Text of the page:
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Original Investigation |

Surface Electromyographic Mapping of the Orbicularis Oculi Muscle for Real-Time Blink Detection

Alice Frigerio, MD, PhD1,2; Paolo Cavallari, MD, PhD1; Marta Frigeni, MD1; Alessandra Pedrocchi, MSc, PhD3; Andrea Sarasola, MSc3; Simona Ferrante, MSc, PhD3
[+] Author Affiliations
1Human Physiology Section, Department of Pathophysiology and Transplantation, Università degli Studi di Milano, Milan, Italy
2Facial Nerve Center, Carolyn and Peter Lynch Center for Laser and Reconstructive Surgery, Division of Facial Plastic and Reconstructive Surgery, Department of Otology and Laryngology, Massachusetts Eye and Ear Infirmary, Harvard Medical School, Boston
3Neuroengineering and Medical Robotics Laboratory, Department of Electronics, Information, and Bioengineering, Politecnico di Milano, Milan, Italy
JAMA Facial Plast Surg. 2014;16(5):335-342. doi:10.1001/jamafacial.2014.283.
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Importance  Facial paralysis is a life-altering condition that significantly impairs function, appearance, and communication. Facial rehabilitation via closed-loop pacing represents a potential but as yet theoretical approach to reanimation. A first critical step toward closed-loop facial pacing in cases of unilateral paralysis is the detection of healthy movements to use as a trigger to prosthetically elicit automatic artificial movements on the contralateral side of the face.

Objectives  To test and to maximize the performance of an electromyography (EMG)-based blink detection system for applications in closed-loop facial pacing.

Design, Setting, and Participants  Blinking was detected across the periocular region by means of multichannel surface EMG at an academic neuroengineering and medical robotics laboratory among 15 healthy volunteers.

Main Outcomes and Measures  Real-time blink detection was accomplished by mapping the surface of the orbicularis oculi muscle on one side of the face with a multichannel surface EMG. The biosignal from each channel was independently processed; custom software registered a blink when an amplitude-based or slope-based suprathreshold activity was detected. The experiments were performed when participants were relaxed and during the production of particular orofacial movements. An F1 score metric was used to analyze software performance in detecting blinks.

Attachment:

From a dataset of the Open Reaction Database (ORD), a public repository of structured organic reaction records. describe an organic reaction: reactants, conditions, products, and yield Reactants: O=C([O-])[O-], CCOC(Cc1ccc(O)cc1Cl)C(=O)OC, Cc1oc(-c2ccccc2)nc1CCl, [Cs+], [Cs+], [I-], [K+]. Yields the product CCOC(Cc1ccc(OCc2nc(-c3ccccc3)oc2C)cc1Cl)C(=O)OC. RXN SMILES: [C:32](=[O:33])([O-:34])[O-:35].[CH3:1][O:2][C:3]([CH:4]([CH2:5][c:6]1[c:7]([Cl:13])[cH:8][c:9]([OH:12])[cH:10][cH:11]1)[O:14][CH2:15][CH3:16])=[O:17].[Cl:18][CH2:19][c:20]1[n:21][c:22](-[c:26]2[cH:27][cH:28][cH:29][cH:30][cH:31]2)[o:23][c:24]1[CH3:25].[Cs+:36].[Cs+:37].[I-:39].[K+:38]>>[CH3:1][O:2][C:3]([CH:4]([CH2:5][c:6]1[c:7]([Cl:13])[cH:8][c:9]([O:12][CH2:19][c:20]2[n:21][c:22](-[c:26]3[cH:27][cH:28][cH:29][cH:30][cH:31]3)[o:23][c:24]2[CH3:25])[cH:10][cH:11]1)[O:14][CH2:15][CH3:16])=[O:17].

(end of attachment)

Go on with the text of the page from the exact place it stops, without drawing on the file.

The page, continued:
Results  The maximal software performance was achieved when a blink was recorded from the superomedial orbit quadrant. At this recording location, the median F1 scores were 0.89 during spontaneous blinking, 0.82 when chewing gum, 0.80 when raising the eyebrows, and 0.70 when smiling. The overall performance of blink detection was significantly better at the superomedial quadrant (F1 score, 0.75) than at the traditionally used inferolateral quadrant (F1 score, 0.40) (P < .05).

Conclusions and Relevance  Electromyographic recording represents an accurate tool to detect spontaneous blinks as part of closed-loop facial pacing systems. The early detection of blink activity may allow real-time pacing via rapid triggering of contralateral muscles. Moreover, an EMG detection system can be integrated in external devices and in implanted neuroprostheses. A potential downside to this approach involves cross talk from adjacent muscles, which can be notably reduced by recording from the superomedial quadrant of the orbicularis oculi muscle and by applying proper signal processing.

Level of Evidence  NA.

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Figure 1.
Electrode Placement

Channel 1 includes electrodes 1 and 2 (inferolateral quadrant). Channel 2 includes electrodes 2 and 3 (superolateral quadrant). Channel 3 includes electrodes 4 and 5 (superomedial quadrant). Channel 4 includes electrodes 5 and 6 (inferomedial quadrant).

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Figure 2.
Blink Electromyography (EMG) Signal and Thresholds

Shown is an extract of the EMG signal related to a blink, with definition of the 4 thresholds used by the real-time blink detection algorithm.

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Figure 3.
Blink Detection Algorithm

Shown is the flow of the real-time algorithm to detect blinking from surface electromyography (EMG).

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Figure 4.
Filtered Electromyography (EMG) Signals

Four blink peaks are presented for each of the 4 facial activities recorded in the experiments. Dots indicate the detected blinks.

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Figure 5.
Software Performance During Blinking and Other Facial Activities

Shown are the median (interquartile range) F1 scores obtained for each electromyographic channel and the 4 facial activities tested and the overall value.aIndicates a statistically significant difference (P < .05) between channels.

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